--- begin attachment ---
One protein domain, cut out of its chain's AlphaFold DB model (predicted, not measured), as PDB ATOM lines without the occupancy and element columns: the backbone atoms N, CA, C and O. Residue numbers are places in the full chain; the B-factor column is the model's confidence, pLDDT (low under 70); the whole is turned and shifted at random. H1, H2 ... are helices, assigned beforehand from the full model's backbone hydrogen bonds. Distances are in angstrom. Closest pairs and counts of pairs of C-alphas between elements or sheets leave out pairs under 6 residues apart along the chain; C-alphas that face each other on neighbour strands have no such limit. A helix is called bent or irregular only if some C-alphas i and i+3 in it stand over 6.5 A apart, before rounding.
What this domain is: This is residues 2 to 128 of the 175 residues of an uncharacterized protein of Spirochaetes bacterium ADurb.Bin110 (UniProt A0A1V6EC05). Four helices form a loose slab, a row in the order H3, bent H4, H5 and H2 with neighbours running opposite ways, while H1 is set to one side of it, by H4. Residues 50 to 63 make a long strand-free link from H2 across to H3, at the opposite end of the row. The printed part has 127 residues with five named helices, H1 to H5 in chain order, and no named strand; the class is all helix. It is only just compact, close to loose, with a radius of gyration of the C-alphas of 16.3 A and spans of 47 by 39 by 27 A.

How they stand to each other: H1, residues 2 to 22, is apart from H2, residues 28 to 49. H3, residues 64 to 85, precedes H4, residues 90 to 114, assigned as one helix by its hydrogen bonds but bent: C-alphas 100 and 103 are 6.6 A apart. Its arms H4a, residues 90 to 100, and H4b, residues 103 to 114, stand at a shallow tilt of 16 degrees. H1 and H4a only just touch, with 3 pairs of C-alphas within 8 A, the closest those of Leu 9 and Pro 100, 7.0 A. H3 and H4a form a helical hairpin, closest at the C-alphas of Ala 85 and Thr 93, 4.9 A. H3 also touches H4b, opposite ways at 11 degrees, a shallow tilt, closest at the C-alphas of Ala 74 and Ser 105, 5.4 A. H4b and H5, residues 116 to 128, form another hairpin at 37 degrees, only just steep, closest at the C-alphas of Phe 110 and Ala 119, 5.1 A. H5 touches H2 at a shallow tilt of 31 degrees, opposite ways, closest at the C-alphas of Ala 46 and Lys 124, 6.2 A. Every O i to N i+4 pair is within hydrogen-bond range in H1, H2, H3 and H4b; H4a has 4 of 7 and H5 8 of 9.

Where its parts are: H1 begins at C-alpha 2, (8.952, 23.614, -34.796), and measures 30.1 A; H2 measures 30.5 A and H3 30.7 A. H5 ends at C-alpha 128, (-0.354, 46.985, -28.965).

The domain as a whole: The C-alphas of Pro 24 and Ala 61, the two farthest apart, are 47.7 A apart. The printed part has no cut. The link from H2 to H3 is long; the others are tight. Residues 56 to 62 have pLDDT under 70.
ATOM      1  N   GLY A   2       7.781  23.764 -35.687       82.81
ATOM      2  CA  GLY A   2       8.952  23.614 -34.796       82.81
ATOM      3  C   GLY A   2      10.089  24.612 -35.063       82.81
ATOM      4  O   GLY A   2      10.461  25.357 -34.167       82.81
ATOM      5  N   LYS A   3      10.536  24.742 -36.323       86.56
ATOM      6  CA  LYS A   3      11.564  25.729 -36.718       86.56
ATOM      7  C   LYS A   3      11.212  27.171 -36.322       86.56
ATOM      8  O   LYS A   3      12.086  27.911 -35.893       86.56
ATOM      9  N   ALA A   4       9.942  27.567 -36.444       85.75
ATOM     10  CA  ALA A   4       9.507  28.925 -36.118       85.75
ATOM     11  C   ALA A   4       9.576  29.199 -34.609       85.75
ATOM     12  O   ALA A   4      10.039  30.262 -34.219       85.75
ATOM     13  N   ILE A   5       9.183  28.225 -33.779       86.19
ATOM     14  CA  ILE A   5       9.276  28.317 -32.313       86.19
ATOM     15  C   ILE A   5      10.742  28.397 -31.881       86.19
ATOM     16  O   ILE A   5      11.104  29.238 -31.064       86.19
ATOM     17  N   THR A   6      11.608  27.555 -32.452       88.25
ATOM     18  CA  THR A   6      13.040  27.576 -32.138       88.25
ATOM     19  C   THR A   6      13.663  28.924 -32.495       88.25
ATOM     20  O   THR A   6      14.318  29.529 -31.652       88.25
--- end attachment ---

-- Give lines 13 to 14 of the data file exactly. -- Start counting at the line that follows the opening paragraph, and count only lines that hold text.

ATOM      9  N   ALA A   4       9.942  27.567 -36.444       85.75
ATOM     10  CA  ALA A   4       9.507  28.925 -36.118       85.75